Leisa Rich’s art dichotomies
I am attracted to creating works that have a push/pull, Yin Yang, enticing/repulsing, tense dichotomy, using materials that attract/repel, and employing strong concepts. These ideas are often realized in other-worldly environments that people can actually walk amongst; through touchable works of play that invite them to be my co-creators, and in 3D printed systems that encourage communal symphonies of sound. 
Artists are conduits through which the currents and undercurrents of society are reflected and expressed. Life is good and bad and lovely and messy. Recent political and social events of the day have sucked me deeper and deeper into a quagmire of raw emotion that is affecting how I see my art, my role in society as an artist, making me mull over how to creatively express these strong feelings, and what I should be making in order to make a positive impact. Should I make charged art that spits in the face of viewers in order to make them pay attention to the obvious issues and challenges of the day -- as many artists and exhibitions are doing right now -- or should I create a saccharine world in which to whisk viewers away from the horrors, if only for a brief moment in time? 
Since I am being very vocal in my social media and personal life about the current politics and challenges of the day, I am getting out what I need to express in that forum. So, I chose the path less followed by my socially-conscientious, art-maker peers who are doing specific art that is about specific topics reflecting contemporary politics and culture. I have been making fantastical worlds of loveliness, inhabited by nature and devoid of humans, in order to visually transport the viewer into a kind of nature/animal Where’s Waldo. I want to subtly remind viewers of the beauty, humor, and sweetness of the natural world. I want to catch their attention, bring them closer, see their faces light up as they find the little treasures hidden within! Transporting someone for even a few brief moments from the on-going angst of living in the world is a gift I give to others that also makes me feel great.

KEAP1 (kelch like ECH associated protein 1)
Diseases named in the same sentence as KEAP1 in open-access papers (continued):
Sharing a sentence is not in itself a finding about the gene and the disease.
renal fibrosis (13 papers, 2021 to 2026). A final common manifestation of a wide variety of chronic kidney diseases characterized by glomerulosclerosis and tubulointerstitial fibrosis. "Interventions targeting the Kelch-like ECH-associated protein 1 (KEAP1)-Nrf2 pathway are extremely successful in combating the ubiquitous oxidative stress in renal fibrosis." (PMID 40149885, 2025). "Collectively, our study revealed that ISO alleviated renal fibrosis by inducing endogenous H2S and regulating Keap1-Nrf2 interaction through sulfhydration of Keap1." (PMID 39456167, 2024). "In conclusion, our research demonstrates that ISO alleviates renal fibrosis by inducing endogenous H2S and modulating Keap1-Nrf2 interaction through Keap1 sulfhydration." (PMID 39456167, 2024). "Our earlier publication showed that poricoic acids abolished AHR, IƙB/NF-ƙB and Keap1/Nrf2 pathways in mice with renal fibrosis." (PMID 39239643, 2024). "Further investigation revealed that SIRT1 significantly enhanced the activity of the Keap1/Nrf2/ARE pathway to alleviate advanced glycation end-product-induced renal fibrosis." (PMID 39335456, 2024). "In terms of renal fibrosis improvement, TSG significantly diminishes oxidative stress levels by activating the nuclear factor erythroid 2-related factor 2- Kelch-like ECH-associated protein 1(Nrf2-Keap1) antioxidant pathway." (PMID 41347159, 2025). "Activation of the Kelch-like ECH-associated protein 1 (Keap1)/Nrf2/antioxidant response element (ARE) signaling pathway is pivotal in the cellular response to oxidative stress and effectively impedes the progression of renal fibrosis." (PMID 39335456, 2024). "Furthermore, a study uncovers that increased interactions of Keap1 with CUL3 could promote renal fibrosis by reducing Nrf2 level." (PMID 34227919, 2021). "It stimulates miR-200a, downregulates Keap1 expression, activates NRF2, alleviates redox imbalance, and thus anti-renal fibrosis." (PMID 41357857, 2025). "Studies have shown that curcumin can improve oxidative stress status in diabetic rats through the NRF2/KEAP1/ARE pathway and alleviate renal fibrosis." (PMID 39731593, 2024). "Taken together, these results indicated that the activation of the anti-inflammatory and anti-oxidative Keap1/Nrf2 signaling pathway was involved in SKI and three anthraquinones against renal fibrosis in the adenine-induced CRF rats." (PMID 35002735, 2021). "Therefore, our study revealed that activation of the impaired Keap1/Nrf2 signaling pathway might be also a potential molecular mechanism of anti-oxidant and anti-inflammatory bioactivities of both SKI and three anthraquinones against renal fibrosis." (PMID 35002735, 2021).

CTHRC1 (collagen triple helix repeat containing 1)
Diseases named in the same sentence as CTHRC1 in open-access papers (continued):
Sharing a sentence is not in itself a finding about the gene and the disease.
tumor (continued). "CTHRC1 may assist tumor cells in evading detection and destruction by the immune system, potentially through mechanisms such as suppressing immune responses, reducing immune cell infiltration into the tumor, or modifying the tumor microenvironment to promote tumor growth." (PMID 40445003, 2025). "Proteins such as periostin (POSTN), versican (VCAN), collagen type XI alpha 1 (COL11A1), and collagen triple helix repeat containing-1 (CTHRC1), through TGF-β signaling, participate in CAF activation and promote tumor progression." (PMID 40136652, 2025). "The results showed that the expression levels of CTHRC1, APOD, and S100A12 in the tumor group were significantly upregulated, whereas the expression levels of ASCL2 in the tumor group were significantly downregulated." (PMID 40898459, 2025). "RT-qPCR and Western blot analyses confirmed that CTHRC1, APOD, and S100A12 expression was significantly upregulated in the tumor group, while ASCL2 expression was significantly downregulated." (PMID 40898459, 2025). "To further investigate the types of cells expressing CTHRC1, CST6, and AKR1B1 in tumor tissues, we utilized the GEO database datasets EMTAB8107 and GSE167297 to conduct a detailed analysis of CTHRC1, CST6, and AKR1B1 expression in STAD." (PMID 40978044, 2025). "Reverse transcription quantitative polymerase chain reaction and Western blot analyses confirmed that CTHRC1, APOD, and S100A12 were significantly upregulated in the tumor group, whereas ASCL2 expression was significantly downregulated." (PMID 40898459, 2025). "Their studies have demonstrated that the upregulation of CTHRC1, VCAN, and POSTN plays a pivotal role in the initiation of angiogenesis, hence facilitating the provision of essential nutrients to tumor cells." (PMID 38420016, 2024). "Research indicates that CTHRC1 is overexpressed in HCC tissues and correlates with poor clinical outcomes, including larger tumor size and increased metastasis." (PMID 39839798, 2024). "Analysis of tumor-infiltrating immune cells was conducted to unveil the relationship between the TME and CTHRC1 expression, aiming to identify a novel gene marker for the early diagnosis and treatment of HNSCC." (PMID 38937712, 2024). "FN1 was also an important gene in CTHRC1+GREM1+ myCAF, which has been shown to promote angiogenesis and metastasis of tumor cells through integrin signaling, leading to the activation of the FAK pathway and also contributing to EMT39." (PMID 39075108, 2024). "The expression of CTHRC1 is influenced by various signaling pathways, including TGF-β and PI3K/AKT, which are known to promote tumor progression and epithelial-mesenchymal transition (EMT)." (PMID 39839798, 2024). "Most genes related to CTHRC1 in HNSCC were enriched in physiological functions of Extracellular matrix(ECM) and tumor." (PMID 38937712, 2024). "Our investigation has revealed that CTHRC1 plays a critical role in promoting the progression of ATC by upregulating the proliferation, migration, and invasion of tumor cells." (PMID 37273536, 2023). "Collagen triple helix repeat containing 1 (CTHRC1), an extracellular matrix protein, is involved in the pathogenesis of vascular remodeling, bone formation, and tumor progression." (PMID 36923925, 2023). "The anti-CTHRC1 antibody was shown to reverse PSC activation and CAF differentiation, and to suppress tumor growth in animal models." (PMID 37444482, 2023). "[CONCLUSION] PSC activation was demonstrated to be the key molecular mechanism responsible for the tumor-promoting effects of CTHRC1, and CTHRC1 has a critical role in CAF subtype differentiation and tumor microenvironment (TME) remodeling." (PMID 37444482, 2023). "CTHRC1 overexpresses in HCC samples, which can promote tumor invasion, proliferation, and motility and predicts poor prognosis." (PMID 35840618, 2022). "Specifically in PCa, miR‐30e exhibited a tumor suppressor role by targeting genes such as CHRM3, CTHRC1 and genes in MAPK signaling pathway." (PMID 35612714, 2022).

In order to realize this new direction, I was thinking about what surface I needed to work on. It had to have an unreal, hyper-reality feel to it. A trip to New York to the garment district yielded just what I wanted: commercially printed fabrics with cabbage roses in sugar plum fairy colors. I took the fabric back to my studio and began manipulating it using dyes, heat transfers from my original photos, acrylic paints, and free motion machine embroidery – a method of “painting” with common sewing thread on a sewing machine – and mounting it on a panel board frame in order to have it read as a painting. Just like life today, my new work is a yin yang….viewers will see it as one thing (oh look at that painting!) yet not quite comprehend the surface (what are those things sticking out from it?) so will get drawn in for a closer look, and therefore drawn into my world… a world of fantastical animals with no humans anywhere around to muck it up. 
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